Yes. Has anybody in the community posted such a thing? I know there were several for PB/DOS.

    Should we include tools like Inclean?
    I don't use inclean, but it looks nice, if we can integrate it.

    A Message Box designer?
    Visual designer? I guess it would have to be. I haven't thought about this possibility before. This brings me back to my struggle getting PBForms to jump through hoops.

    Should we provide a link to POFFS?
    Yes. The help is likely to be rudimentary in this edition. Links to POFFS and PB Forums should be provided.

    A link to PBWinSpy?
    I'm evaluating this as a possible aid to the forms translation issue.

    Etc., etc., etc.

    Maybe not in Version 1, but certainly in subsequent versions.
    I think we should tie the help and references very tightly into the resources available here on the forums and any 3rd party sites that look good; Jose Roca's site comes to mind. Third party sites and tools should be part of the help/reference system.

    Bubbling in the darker regions of my brain is the possibility of including add-ins. But I want to finish the basic conversion engine before going too far afield.

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  • John R. Heathcote
    replied
    Stan,

    What do you think about the Tokenizer holding all the converted code for a single session in the gConcordance() array?
    I think this could be a user defined option. I can see where a smaller VB project might benefit from this approach. Displaying the converted information would have to be handled differently than the line by line process I'm using now. I would envision that the contents of the entire gConcordance() array could be converted to a string and then loaded into a new MDI editor form. Technically this would actually be easier than displaying converted code line by line. Think of it as loading a file after you've selected it from the OPENFILE dialog box.

    If we do decide to keep this functionality the question we have to ask is, what is the direct benefit to the user?

    On a larger project the user might want to have more control over file I/O of the individual conversion files, I know I would want to have this capability, so I would opt for the line by line conversion/display.

    On the down side, the user would have to either let the Tokenizer hold the entire converted code and then display, or allow the editor to feed the Tokenizer source code lines. I really don't see any practical way to mix the two conversion input scenarios. Not that it couldn't be done, but I think we have to keep things practical.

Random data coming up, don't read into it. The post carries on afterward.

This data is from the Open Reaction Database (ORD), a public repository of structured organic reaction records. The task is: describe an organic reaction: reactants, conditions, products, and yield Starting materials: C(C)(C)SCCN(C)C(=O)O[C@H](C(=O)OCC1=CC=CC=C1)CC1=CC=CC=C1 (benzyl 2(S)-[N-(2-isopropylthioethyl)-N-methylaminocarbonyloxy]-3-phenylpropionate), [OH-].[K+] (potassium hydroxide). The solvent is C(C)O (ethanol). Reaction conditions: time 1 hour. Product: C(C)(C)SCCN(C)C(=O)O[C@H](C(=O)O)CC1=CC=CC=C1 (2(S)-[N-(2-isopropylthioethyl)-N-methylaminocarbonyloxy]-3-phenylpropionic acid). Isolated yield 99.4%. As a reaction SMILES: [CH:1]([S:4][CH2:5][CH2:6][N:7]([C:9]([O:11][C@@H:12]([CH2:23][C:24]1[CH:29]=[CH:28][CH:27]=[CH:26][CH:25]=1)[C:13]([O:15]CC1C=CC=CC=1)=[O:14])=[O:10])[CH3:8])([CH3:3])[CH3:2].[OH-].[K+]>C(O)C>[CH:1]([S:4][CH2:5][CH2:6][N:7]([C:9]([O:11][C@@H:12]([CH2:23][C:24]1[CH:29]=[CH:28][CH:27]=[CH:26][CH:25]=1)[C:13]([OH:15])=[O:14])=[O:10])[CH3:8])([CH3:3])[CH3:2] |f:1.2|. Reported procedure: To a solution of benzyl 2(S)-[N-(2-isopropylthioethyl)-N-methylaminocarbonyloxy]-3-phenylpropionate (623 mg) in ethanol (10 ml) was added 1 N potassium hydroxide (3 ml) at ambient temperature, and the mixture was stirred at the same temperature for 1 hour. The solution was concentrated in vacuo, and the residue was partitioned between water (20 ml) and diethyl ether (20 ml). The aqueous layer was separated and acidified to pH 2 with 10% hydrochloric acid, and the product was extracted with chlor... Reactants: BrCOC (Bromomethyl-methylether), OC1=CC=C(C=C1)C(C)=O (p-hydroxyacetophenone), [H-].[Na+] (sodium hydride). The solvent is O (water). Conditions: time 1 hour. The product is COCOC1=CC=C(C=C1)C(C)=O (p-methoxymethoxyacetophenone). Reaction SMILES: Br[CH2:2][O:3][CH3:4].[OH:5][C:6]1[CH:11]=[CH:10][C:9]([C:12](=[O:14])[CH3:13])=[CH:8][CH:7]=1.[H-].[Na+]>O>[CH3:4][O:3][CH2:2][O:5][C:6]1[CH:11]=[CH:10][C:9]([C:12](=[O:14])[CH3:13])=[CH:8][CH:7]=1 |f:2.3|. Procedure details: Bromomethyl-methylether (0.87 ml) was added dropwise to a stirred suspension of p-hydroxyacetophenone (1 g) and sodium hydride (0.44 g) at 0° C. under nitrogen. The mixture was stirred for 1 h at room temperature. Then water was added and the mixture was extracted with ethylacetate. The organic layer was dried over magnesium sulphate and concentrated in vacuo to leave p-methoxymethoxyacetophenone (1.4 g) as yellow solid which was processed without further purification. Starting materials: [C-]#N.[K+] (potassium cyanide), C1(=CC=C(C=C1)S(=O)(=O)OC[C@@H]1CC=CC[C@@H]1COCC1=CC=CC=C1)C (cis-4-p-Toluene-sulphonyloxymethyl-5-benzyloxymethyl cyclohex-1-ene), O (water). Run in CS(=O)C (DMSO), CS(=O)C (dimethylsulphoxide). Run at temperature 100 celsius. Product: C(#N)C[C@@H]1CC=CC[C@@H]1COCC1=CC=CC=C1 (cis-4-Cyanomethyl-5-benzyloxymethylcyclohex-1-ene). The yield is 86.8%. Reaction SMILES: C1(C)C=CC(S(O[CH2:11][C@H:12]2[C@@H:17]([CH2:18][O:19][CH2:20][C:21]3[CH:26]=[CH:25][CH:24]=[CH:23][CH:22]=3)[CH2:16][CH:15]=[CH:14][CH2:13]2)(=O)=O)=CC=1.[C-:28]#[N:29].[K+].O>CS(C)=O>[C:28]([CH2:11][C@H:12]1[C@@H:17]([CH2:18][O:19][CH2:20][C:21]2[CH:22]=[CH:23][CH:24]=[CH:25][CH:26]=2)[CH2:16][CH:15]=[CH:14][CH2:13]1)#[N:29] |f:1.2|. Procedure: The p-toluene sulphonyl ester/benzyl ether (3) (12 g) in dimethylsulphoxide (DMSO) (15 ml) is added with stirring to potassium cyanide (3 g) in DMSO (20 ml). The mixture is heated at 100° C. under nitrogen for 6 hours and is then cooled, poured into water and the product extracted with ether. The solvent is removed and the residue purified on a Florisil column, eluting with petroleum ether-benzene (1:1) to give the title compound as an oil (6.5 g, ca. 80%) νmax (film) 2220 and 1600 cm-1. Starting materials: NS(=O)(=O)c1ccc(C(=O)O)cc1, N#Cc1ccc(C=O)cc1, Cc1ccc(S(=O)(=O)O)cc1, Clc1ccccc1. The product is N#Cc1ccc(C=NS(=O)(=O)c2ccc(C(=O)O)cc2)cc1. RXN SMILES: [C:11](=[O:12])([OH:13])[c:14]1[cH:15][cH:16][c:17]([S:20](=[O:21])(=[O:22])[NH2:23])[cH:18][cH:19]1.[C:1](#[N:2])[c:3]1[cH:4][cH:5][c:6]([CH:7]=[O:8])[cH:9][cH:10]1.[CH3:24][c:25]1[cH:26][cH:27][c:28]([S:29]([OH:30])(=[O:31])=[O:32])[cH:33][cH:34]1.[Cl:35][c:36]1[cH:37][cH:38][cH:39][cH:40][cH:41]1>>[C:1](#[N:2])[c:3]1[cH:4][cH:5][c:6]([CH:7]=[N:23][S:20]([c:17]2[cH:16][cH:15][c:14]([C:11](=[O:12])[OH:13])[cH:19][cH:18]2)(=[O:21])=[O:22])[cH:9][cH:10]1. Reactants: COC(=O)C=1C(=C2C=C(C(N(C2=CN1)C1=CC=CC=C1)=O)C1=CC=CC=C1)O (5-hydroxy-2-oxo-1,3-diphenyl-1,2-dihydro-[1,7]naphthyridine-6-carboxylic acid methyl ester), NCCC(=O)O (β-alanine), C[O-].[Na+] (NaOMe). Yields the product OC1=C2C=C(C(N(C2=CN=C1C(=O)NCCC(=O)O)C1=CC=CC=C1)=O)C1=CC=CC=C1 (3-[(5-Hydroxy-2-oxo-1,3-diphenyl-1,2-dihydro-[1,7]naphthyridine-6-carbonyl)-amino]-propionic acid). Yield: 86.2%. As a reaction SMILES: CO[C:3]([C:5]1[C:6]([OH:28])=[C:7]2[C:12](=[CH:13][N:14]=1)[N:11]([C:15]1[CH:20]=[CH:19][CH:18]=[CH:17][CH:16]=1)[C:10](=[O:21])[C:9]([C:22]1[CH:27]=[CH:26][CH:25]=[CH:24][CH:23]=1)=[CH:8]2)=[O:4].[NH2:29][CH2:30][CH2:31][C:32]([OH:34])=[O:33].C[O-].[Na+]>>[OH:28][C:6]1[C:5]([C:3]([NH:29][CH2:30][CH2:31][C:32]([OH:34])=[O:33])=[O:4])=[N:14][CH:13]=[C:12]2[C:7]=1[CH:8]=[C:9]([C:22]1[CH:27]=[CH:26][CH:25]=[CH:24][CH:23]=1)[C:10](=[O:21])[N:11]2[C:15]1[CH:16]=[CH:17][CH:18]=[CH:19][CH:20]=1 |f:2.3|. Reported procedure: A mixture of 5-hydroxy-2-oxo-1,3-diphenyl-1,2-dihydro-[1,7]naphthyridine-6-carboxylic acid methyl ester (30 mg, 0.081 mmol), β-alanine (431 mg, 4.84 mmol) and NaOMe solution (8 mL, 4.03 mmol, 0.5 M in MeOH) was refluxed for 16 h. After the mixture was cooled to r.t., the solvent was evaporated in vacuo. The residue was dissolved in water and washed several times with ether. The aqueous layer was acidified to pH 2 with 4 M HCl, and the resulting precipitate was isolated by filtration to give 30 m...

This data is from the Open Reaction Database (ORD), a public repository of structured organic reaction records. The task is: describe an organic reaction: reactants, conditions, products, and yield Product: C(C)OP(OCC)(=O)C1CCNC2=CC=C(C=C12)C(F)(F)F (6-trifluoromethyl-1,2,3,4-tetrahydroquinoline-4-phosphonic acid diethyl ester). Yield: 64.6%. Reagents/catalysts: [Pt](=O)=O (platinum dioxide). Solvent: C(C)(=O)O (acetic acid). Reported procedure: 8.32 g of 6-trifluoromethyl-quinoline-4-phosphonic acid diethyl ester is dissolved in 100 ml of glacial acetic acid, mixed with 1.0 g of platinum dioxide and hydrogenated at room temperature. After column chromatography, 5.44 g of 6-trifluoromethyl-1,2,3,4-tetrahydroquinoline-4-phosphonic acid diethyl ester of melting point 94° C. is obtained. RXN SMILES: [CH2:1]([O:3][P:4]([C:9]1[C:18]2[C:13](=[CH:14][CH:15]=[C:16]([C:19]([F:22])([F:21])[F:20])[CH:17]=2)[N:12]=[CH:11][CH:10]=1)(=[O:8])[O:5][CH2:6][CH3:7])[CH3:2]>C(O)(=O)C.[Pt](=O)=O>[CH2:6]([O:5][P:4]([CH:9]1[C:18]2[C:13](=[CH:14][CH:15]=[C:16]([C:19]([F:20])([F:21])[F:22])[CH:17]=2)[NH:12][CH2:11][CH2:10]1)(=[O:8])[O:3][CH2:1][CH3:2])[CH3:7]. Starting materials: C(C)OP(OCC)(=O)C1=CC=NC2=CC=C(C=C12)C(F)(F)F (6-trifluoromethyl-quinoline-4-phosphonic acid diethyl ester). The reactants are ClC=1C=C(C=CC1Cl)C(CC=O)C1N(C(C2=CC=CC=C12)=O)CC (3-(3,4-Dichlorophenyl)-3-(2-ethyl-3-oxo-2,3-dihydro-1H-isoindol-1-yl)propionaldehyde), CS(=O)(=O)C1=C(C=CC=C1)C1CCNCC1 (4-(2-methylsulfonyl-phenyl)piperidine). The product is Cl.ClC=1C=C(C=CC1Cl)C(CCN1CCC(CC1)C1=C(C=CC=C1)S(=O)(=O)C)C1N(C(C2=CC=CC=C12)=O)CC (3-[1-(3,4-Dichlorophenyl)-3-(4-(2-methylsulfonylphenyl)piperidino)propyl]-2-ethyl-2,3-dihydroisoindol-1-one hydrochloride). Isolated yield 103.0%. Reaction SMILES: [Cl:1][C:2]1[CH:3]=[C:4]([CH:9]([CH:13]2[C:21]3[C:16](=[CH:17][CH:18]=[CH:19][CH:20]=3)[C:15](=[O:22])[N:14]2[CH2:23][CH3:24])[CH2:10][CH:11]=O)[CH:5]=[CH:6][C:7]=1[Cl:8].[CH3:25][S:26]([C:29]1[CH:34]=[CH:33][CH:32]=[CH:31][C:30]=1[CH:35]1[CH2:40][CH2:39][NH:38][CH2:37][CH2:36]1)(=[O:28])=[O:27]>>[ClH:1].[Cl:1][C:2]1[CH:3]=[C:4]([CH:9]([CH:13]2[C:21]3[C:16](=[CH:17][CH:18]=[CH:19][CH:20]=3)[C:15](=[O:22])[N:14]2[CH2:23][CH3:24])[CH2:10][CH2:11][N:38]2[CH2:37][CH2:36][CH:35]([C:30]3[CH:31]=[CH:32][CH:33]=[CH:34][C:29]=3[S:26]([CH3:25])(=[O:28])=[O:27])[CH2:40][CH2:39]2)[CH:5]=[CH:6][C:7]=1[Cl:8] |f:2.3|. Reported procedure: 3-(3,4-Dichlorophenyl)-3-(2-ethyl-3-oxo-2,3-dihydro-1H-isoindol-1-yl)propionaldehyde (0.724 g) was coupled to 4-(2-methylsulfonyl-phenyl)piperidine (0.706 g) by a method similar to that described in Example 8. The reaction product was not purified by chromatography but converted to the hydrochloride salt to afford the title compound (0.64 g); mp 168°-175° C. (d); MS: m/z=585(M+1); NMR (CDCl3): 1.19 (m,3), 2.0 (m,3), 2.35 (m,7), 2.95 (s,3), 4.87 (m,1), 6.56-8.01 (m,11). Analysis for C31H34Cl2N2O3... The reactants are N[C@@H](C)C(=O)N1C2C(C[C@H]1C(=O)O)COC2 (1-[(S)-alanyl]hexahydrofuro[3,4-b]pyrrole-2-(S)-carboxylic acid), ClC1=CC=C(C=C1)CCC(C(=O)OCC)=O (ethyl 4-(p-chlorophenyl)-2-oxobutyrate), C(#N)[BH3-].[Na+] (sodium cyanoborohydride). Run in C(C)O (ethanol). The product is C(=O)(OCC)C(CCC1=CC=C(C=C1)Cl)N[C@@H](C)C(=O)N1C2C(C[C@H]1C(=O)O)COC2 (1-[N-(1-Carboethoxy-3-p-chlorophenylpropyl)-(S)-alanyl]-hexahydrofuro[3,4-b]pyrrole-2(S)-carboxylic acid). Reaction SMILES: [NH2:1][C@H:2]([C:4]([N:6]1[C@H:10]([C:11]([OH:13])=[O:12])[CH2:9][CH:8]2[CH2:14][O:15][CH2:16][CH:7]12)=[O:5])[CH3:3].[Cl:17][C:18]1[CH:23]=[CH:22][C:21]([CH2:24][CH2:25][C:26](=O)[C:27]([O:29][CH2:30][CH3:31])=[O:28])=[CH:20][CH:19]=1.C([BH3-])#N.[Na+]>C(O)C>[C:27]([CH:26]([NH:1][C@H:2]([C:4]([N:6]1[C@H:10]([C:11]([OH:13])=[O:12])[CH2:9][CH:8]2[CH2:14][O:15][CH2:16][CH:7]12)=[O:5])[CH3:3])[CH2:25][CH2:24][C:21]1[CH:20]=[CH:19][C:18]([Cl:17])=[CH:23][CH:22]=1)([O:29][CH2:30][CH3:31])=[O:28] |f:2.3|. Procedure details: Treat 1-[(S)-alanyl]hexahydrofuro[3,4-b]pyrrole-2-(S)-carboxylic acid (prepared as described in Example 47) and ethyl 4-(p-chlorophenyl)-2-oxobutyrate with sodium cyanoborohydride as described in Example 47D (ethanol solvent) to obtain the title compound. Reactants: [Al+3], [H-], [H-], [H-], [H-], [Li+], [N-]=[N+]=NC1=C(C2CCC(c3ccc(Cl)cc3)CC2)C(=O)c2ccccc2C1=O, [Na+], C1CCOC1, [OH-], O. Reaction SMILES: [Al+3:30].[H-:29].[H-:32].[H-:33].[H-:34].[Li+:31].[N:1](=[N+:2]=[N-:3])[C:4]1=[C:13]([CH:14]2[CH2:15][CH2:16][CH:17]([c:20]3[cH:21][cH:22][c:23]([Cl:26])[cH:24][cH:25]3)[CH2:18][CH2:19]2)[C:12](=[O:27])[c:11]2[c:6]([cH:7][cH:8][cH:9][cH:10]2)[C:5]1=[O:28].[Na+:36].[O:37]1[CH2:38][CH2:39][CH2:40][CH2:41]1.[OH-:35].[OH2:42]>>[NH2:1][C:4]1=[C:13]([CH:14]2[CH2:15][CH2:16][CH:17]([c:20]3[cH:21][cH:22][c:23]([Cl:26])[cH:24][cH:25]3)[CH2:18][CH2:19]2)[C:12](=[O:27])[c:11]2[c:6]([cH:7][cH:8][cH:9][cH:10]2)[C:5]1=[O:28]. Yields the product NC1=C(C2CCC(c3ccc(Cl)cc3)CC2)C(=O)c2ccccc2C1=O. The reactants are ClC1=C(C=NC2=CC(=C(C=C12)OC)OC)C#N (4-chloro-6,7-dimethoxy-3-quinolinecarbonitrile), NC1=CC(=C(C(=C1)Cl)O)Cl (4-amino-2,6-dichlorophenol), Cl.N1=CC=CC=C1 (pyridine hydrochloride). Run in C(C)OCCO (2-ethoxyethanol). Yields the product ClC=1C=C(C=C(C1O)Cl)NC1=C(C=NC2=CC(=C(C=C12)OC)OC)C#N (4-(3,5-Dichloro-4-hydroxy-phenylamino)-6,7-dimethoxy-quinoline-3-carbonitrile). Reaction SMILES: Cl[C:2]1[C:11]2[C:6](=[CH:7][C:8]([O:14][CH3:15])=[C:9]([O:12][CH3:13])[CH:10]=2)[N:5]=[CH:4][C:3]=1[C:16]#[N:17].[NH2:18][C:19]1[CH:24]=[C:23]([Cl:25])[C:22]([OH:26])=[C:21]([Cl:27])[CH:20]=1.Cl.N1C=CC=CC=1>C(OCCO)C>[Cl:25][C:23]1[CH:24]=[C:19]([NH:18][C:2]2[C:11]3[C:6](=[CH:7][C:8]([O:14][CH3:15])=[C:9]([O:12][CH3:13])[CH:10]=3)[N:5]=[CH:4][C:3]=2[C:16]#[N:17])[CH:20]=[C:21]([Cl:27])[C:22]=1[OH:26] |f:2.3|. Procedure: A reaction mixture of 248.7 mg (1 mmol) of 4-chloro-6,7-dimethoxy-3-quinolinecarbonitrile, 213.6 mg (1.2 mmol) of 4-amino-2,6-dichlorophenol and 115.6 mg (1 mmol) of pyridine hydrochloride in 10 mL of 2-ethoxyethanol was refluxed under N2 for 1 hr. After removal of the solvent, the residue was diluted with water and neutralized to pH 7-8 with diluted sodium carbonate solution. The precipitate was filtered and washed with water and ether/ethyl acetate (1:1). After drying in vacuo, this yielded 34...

This was my original design, but now I'm thinking it would be better for the Editor to maintain in the file I/O.
    I tend to agree with you here. Let the editor handle the file display and maintenance stuff and let the Tokenizer handle the all important conversion stuff. I wouldn't get rid of this code, I would keep it in the Tokenizer source, but maybe comment it out so it doesn't create unused procedures in the EXE.

    I know we have talked about using PBForms as a method of converting VB forms, however, the observations Wayne made concerning his conversion tests disturbs me. The fact that PBForms apparently "left out" so many individual parts of the original VB form leads me to think that maybe PBForms would not be a good solution after all. I say this from the perspective of a new user attempting to convert a VB program, running it through our converter and ending up with trashed/incomplete dialog boxes. The user is expecting the conversion to work. If it doesn't then what does the new user do to solve the problem?

    Some questions I thought of as I was typing...

    How do feel about including a "tool" that looks for and comments out unused procedures?

    Should we include tools like Inclean?

    A Message Box designer?

    Should we provide a link to POFFS?

    A link to PBWinSpy?

    PBForms?

    Etc., etc., etc.

    Maybe not in Version 1, but certainly in subsequent versions.

    Leave a comment:


  • StanHelton
    replied
    John,

    What do you think about the Tokenizer holding all the converted code for a single session in the gConcordance() array? This was my original design, but now I'm thinking it would be better for the Editor to maintain in the file I/O.

    Let me know.

    Stan

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  • John R. Heathcote
    replied
    Stan,

    Good enough. I'll be satisfied with the FeedMe messages then.
    I think we need one more Tokenizer return message, a "%NoChange" message. This message would be passed back to inform the editor that the input source line was not changed/no conversion performed, or was necessary. This will help eliminate the multitude of updated source code lines the editor would have to track and redisplay.

    Thinking about it as I type ... probably not worth the effort until we're sure we can handle the big projects.
    I've been giving the large project issue some thought myself, and the more I think about it the deeper I get into a never ending file maintenance logic issue. I think we will eventually be able to handle large projects, I just don't quite know how to do it yet, may have to spend more time in the shower to solve this problem. Currently, I'm leaning towards something like Lynx or the Project Stuff in the SED editor as a desing/functionality option, but not sure.